Every country has its Christmas customs, but no matter where you are celebrating, you’re always in for a treat! 
When we think of Christmas, we paint pictures of beautifully decorated Christmas trees, delicious traditional meals and wrapped-up gifts in our mind. For years, Christmas has been celebrated in bright and sparkling colours, but did you know that Christmas is celebrated differently throughout the world? In fact, in certain countries Christmas day is not even acknowledged at all. Let’s take a walk through a few of the continents around the globe and explore how this period is celebrated: 

How Christmas is celebrated on the different continents 

Christmas in Africa 

From Egypt to South Africa, the African continent forms a large part of the world with 54 countries. Though, when it comes to the celebrations of Christmas, Africa is in stark contrast with the festivities in the Americas and Europe. Some countries do not observe this day at all, but many African Christian communities celebrate Christmas in some way. Traditions and customs differ from country to country, but the idea of families gathering remains the same. 
In most African countries going to church is the main custom on Christmas Day. Countries such as Ghana and South Africa take part in Christmas carols on Christmas Eve and Christmas Day, while Children in Malawi go from house to house to perform special dances over the Christmas period. 
In large parts of Africa, it is also a tradition to have a big Christmas dinner when different types of meats, often goat and chicken, as well as rice, fufu and pineapple salad are prepared and enjoyed. 
The tradition of handing out gifts is not popular in most African countries, except for South Africa. 

Christmas in Europe

Europe is known to celebrate Christmas in style and with flair. Many European countries, including Germany, Belgium, Denmark and Netherlands, are known for its large annual Christmas markets or Christkindlmärkte. Here you can find beautifully hand-crafted gifts for the whole family, as well as fresh home-made, traditional Christmas treats, including Weihnachtsstollen, Banket and Kerstkransjes
Many historians believe that the idea of a Christmas tree, as well as the Advent Calendar actually originated in Germany, but travelling through the continent, you will find these in most stores in almost every country. 
In France, Christmas is known as ‘Noel’ and just like in other European countries such as Spain, Italy and Greece, St. Nicholas Eve on the 5th of December is celebrated as the start of the Christmas holidays. On this night, children leave their shoes outside in the hope that they will receive small gifts in them.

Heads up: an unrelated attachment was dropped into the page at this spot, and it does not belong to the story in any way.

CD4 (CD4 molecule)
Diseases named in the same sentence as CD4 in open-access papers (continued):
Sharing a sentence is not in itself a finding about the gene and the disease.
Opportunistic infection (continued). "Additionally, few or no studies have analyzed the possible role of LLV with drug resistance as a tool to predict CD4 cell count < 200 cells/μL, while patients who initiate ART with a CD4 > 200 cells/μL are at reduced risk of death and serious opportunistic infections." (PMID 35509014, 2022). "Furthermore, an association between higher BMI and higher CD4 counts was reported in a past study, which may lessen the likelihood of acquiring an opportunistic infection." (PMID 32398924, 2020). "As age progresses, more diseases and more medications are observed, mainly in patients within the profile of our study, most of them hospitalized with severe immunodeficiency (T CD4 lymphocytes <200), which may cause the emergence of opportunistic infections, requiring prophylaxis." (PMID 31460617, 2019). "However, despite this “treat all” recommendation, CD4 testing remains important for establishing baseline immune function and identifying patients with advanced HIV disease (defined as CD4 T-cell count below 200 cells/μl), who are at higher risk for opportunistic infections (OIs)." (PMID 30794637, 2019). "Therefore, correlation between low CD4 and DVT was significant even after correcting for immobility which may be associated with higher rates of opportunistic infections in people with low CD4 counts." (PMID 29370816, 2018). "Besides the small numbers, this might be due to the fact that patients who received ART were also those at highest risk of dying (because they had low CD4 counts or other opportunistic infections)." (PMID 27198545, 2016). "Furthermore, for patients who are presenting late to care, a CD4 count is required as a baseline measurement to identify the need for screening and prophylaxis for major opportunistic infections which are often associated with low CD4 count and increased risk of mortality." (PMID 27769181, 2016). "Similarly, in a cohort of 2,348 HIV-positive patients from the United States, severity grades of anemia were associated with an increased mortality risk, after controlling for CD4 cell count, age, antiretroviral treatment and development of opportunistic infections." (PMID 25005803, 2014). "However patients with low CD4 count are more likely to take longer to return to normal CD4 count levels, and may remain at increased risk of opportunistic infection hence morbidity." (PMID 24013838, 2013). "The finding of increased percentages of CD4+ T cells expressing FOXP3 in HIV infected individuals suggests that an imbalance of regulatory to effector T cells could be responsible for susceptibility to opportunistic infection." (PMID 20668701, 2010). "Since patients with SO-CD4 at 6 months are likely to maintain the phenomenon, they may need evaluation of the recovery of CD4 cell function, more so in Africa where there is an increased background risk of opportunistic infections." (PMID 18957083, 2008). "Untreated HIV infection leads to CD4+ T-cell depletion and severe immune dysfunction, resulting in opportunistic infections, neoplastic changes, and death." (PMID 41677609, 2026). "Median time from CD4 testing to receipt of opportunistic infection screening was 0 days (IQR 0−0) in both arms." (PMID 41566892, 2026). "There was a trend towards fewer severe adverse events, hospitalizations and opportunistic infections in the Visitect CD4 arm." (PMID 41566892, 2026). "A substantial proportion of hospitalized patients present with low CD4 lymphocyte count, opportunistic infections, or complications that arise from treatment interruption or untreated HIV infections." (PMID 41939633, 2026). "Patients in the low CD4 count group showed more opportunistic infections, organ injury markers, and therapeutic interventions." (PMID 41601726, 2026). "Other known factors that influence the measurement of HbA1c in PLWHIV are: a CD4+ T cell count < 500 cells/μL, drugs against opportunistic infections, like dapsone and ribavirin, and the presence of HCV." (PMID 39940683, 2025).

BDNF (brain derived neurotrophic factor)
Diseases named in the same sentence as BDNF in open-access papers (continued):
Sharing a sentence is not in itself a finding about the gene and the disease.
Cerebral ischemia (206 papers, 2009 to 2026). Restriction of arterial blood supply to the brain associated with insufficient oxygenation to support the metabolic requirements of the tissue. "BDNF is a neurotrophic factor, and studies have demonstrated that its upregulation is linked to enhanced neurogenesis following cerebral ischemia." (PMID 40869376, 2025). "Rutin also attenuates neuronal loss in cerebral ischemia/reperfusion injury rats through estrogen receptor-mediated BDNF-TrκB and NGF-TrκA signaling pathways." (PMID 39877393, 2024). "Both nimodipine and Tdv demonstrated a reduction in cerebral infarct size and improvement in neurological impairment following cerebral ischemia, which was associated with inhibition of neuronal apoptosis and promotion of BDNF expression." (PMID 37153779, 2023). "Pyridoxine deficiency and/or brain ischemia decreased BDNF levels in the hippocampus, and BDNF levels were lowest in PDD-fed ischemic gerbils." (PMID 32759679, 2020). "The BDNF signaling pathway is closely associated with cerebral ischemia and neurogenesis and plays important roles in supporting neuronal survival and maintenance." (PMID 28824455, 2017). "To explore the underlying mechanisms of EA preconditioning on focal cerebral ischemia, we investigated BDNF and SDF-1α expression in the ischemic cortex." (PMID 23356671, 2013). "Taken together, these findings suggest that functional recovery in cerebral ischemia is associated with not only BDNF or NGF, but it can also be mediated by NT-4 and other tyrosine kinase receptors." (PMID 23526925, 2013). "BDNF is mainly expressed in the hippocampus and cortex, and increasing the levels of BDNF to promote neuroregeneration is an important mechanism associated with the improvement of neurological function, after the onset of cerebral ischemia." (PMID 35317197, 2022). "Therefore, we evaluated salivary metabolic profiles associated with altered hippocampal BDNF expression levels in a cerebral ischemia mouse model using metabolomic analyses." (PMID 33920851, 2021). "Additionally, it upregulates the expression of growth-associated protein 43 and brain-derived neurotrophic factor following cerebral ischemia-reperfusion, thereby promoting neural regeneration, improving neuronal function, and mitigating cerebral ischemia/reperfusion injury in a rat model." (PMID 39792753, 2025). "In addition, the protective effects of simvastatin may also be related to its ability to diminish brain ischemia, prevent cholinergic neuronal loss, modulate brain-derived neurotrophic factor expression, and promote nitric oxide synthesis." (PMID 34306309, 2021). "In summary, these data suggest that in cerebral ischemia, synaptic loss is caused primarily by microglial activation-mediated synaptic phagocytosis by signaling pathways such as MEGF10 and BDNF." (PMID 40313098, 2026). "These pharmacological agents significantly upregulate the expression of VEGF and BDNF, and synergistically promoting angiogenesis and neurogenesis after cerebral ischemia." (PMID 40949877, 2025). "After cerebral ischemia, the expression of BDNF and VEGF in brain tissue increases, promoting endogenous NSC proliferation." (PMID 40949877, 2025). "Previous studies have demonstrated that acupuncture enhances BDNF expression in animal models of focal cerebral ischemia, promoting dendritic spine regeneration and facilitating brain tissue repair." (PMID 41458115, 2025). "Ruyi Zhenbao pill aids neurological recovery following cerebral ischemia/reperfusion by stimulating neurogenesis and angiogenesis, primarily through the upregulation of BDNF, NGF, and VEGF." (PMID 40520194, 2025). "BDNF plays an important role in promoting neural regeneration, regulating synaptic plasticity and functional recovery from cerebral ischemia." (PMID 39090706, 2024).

Other European Christmas traditions include setting up the Christmas tree on Christmas Eve, taking part in the Nativity play, hanging up mistletoe and decorating the house, handing out Christmas crackers and cooking traditional Christmas dishes. In Europe, children remain the focus point of the Christmas celebrations and they take part in almost all of the traditions. 

Christmas in the Americas 

In North America, families have adopted many of the European Christmas traditions. Trees are decorated, homes and businesses are lightened up with Christmas lights and Christmas carols can be heard in almost every town and city’s streets. 
In North America, including in Canada and the United States, families come together for a few days over Christmas to go shopping, prepare food and to wrap gifts. Traditional foods include Roast turkey and ham, and eggnog is a popular traditional drink enjoyed over the Christmas holidays. 
In South America some countries have started to adopt the European Christmas traditions. Many families will decorate their homes and hang socks over the fireplace. Santa Claus is also a present figure, although it is known by different names, including ‘San Nicol√°s’ and ‘Viejito Pascuero’. In Argentina, people enjoy large meals, including lamb and pork, with a traditional vanilla bread called pan dulce as desert on Christmas Day. In Brazil, they make a traditional sweet bread called panetone and indulge in other sweet treats over the holidays. 

The tradition of Christmas gifts 

Not only do people decorate their homes and businesses over the Christmas period, but Christmas is also a time for giving. The custom of gift-giving first occurred in Ancient Rome when gifts were exchanged on the first day of the new year. However, as time passed, the date was moved to the 25th of December, the most significant day on the Christian calendar. Today, this tradition has boomed; shops are filled with presents in every shape and form. In fact, it has become very easy to find meaningful gifts at affordable prices for friends and family nowadays. A quick look at popular shops’ online catalogues, such as the Checkers specials, you will find that stores usually have incredible specials over the Christmas period, which makes it easy to give without breaking the bank. 

Christmas is celebrated differently throughout the world. Every country has their own customs and traditions that go along with this special holiday. Yet, one thing has remained ever so constant, Christmas is a time for the gathering of families and friends. It’s a time for coming together, celebrating love and being content. This year make it one to remember – Merry Christmas! 
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